Ammianus Marcellinus was born between 325 and 335 A.D. and lived until at least 395. He possibly hailed from Antioch, and was of noble birth. He soldiered under Constantius II, and under Julian the Apostate until the latter's death. He later lived in the city of Rome. He wrote, in Latin, a history of the Roman empire from the accession of Nerva to the death of Valens (96-378). This work, known as res gestae, consisted of thirty-one books; of these the first thirteen are lost, the remaining eighteen cover the period from 353 to 378. Online, they can be found in Latin only, at the Latin Library. There are excerpts in translation, especially the battle descriptions: The Siege of Amida in 359 and The Battle of Hadrianopolis 378, (probably the best known). I could not find an online translation of the Battle of Strasbourg 357. And there is The Luxury of the Rich in Rome …
Ammianus was a pagan, but disliked Julian’s intolerance.
The OCD has an excellent article on Ammianus. General online coverage can be found at the The Ammianus Marcellinus Online Project, including a detailed biography. See also contributions with several essays. Related articles by Dr. Jan Willem Drijvers, the owner of project site, are all over the Internet.
Gibbon wrote that “Ammianus is an accurate and faithful guide, who composed the history of his own times without indulging the prejudices and passions which usually affect the mind of a contemporary.”
Ammianus’ work is often described as a continuation of the work of Tacitus. Leland E. Wilshire, in Did Ammianus Marcellinus Write a Continuation of Tacitus?, The Classical Journal Vol. 68, No. 3 (Feb., 1973), pp. 221-227 (JSTOR, limited access), disputes that, concluding with this:
“… we do not detract from an appreciation of Ammianus Marcellinus if we see him as part of his age and not as one consciously setting out to continue the works of Tacitus. The evidence of literary borrowings cannot be used in itself to show a dependency. The issue of Tacitus ending with the reign of Nerva and Ammianus beginning at that point is no more than a coincidence, as this was a common literary and historical turning point. The personal and philosophical outlooks of Tacitus and Ammianus show no deep affinity. The basic themes of Tacitus find no place in Ammianus. The subject matter of the Res gestae was to treat the emperors from the time of Nerva – or the fourth-century emperors in the extant material – in a biographic style patterned after Suetonius or his later imitators. It was these later imitators who were the sources for Ammianus. The importance of Ammianus as a historian is that he was able to break out of the superficiality of the “Kaiserbiographie” into an analysis, sometimes objective but always perceptive, of his age. In this analysis, he stands with his precursor Tacitus, although he had no conscious intention to write a continuation of the second-century historian. In his own right, Ammianus Marcellinus stands as the last of the great Roman historians.”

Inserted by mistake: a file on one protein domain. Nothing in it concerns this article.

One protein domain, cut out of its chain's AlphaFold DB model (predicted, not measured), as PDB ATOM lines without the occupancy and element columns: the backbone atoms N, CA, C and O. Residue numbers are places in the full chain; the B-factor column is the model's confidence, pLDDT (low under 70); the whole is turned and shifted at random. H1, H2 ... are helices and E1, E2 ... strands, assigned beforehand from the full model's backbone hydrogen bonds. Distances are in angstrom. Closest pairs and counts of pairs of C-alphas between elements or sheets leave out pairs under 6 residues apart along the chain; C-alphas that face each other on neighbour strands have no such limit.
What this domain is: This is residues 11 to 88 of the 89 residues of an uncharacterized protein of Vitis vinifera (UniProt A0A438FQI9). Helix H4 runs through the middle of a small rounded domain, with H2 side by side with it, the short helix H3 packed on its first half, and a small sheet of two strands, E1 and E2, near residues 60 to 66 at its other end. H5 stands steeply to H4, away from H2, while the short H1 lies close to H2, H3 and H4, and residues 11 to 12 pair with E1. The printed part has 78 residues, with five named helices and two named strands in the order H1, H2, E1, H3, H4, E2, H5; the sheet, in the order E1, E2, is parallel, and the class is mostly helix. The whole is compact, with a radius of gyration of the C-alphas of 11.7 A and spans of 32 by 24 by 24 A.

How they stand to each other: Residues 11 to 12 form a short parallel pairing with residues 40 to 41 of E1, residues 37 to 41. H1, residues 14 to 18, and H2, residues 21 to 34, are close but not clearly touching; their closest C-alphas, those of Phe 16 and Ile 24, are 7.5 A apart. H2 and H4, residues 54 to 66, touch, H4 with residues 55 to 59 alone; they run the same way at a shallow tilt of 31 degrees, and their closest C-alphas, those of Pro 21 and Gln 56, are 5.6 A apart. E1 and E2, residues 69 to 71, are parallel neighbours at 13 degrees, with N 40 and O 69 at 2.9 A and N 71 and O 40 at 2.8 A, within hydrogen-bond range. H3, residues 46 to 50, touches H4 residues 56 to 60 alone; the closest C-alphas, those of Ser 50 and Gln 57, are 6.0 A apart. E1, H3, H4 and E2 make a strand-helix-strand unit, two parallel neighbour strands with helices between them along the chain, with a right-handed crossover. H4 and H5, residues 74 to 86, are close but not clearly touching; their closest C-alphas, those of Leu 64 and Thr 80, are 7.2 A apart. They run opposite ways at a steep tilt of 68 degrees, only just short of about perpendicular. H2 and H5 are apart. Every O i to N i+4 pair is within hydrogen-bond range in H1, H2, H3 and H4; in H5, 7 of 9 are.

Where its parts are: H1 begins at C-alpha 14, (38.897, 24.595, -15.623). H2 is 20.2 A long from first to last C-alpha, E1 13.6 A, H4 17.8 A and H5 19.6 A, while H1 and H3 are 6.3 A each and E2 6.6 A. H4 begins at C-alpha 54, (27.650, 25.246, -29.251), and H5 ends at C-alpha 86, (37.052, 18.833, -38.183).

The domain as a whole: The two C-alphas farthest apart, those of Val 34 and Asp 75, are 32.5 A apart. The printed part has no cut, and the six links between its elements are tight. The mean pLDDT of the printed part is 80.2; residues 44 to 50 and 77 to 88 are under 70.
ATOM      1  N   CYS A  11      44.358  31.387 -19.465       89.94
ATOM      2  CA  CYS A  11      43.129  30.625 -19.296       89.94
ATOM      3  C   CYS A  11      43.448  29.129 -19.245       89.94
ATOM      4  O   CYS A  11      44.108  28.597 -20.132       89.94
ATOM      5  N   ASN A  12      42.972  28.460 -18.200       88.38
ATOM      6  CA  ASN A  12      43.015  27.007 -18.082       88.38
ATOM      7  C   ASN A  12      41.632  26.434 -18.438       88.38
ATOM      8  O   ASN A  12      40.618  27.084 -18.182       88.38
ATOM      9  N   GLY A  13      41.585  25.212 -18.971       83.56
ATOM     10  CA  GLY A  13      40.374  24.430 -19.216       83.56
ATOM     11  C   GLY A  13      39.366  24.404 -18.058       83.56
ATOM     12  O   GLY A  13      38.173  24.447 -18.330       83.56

There is another JSTOR article: Ammianus Marcellinus by J. W. Mackail, The Journal of Roman Studies Vol. 10 (1920), pp. 103-118.
In print there are Loeb’s
Roman History, I, Books 14-19
Roman History, II, Books 20-26
Roman History, III, Books 27-31. Excerpta Valesiana
Penguin Classics has The Later Roman Empire: A.D. 354-378.